Mote Marine Laboratory thanks Bank of America for a $15,000 grant awarded Saturday, Sept. 15, to aid Mote’s research efforts focused on Florida red tide.

The current bloom of Florida red tide, Karenia brevis algae, has continued since October 2017. Though not unprecedented in duration, it has brought challenging impacts — fish kills and increased mortality of dolphins, sea turtles and manatees, along with impacts to human quality of life: respiratory irritation along the coast and the loss of many good beach days critical for southwest Florida tourism.

“Mote Marine Laboratory is doing important work to help protect our waterways, and we support their research with a $15,000 grant,” said Mike McCoy, Bank of America’s market president for Sarasota/Manatee. “Bank of America is also providing $10,000 to the SWFL Cares Fund supporting families with lost wages as a result of the red tide.”

During this bloom, Mote has collected or analyzed hundreds of water samples to monitor red tide and conditions related to it, through its Cooperative Red Tide  Program with the Florida Fish and Wildlife Conservation Commission (FWC). Meanwhile, Mote scientists are examining an array of ways to improve red tide detection and monitoring, rapid public information, and even limited-scale options for red tide control and mitigation through multiple lines of research. Mote scientists are also working with Florida International University toward developing better ways to treat red tide-exposed manatees. In addition, Mote fisheries scientists are surveying common snook — an important sport fish — in areas hard hit by red tide, and are undertaking a snook restocking initiative with FWC and Coastal Conservation Association Florida. Most recently, Mote’s Stranding Investigations Program manager was tapped as the On-site Coordinator for NOAA Fisheries’ investigation into a dolphin unusual mortality event in southwest Florida, which includes dolphins with confirmed red tide toxin exposure.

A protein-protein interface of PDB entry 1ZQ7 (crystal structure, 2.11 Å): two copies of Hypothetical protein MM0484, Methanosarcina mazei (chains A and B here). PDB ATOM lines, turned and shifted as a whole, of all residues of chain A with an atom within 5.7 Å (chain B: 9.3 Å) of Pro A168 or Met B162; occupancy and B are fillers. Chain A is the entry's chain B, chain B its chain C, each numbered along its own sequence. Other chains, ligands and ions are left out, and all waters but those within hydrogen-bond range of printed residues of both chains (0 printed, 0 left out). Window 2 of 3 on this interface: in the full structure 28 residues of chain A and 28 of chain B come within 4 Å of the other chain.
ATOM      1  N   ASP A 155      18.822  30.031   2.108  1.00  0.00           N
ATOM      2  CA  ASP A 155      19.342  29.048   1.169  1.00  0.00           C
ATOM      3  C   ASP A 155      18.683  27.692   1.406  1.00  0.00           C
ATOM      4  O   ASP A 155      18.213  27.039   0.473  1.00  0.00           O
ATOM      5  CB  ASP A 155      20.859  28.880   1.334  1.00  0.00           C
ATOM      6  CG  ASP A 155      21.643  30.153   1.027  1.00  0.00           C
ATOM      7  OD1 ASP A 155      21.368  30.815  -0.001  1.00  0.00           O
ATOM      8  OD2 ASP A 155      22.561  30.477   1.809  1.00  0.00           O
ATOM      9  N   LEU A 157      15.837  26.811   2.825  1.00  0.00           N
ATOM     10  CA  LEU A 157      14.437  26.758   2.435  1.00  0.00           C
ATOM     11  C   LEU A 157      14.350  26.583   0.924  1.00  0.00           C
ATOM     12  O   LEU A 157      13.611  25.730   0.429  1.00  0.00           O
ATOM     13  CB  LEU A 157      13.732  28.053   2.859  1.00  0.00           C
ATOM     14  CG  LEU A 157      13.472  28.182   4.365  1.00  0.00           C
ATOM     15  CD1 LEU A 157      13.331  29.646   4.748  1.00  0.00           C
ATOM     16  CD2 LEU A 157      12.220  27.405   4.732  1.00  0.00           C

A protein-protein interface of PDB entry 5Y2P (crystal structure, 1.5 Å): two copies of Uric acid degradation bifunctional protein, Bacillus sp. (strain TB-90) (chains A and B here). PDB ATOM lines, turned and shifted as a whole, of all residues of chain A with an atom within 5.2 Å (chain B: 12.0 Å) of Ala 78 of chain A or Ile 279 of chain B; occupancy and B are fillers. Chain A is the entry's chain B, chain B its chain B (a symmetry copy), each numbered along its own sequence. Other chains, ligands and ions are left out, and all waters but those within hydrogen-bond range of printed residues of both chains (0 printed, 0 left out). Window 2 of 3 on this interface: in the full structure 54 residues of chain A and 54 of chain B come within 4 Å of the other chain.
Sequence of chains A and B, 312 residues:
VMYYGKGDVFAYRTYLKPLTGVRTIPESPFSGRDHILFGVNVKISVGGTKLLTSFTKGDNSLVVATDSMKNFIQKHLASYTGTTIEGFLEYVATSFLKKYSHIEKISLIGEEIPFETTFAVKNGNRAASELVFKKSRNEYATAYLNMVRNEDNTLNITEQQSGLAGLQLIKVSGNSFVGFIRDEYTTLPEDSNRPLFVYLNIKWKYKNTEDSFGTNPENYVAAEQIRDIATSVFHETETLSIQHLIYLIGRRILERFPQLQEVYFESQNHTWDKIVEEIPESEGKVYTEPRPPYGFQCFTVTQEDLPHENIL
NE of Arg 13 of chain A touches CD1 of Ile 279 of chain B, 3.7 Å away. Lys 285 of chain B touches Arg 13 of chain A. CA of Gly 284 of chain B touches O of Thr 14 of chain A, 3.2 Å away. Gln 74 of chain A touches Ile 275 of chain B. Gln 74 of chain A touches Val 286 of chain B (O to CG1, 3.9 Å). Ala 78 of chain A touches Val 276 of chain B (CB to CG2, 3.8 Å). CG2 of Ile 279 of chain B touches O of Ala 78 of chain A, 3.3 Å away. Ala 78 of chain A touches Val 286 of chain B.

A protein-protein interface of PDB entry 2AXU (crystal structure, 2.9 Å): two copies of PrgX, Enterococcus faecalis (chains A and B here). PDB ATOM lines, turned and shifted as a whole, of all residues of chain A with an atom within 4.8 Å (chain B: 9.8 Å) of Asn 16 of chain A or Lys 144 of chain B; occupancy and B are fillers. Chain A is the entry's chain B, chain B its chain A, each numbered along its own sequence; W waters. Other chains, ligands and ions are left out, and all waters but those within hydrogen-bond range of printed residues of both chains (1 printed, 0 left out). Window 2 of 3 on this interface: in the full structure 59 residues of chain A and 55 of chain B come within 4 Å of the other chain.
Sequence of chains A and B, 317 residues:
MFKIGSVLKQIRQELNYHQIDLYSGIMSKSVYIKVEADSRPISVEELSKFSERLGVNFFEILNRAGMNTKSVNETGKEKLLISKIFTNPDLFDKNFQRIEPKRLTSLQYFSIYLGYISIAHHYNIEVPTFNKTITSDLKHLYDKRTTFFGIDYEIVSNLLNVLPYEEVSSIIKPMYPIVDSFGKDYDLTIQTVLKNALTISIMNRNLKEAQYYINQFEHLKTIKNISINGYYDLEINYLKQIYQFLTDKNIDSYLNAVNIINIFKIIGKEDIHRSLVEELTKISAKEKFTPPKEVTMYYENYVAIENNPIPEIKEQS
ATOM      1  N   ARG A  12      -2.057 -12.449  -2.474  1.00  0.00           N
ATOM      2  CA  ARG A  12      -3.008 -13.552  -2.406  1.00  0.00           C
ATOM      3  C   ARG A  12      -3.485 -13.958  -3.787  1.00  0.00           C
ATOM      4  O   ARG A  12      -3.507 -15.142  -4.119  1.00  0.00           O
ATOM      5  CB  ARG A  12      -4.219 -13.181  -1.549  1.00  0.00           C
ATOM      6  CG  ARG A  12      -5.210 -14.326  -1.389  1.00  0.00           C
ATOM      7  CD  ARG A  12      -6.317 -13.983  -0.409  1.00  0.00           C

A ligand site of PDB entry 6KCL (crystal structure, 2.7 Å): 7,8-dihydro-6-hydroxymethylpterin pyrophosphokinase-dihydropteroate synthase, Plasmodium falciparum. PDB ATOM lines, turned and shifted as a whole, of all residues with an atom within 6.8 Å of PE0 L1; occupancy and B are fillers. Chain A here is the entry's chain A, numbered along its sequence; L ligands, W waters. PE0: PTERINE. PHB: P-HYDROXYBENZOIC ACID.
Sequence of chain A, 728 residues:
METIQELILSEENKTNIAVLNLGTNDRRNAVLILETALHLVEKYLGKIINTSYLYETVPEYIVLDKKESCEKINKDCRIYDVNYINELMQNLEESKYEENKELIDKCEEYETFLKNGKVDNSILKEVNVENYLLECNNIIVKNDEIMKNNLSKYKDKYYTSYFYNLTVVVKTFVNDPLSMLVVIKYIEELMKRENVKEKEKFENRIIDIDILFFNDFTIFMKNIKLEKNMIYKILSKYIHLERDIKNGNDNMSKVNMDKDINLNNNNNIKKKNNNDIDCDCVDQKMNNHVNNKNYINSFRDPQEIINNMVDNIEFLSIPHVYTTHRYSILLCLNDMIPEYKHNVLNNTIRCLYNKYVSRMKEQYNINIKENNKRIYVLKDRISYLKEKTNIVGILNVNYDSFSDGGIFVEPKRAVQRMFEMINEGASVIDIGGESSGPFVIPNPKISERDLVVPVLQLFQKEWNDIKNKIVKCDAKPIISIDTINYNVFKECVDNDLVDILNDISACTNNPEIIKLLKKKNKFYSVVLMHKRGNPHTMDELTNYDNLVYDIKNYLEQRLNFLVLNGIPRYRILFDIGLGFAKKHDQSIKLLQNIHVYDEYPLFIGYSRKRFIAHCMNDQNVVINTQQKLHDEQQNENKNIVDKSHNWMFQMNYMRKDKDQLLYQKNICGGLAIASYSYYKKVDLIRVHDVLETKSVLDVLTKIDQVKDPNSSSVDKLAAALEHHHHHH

“With Mote scientists leading several critical efforts focused on Florida red tide, and intensified demand for our direct engagement during the current bloom, we are extremely grateful to Bank of America for this generous grant designed to advance important areas of our red tide research,” said Dr. Michael P. Crosby, President & CEO of Mote.

This support will go a long way, and additional support is needed to close the gap facing Mote, an independent nonprofit research institution attending to multiple ecological emergencies.

  • Learn about Mote’s urgent efforts and how to support them here.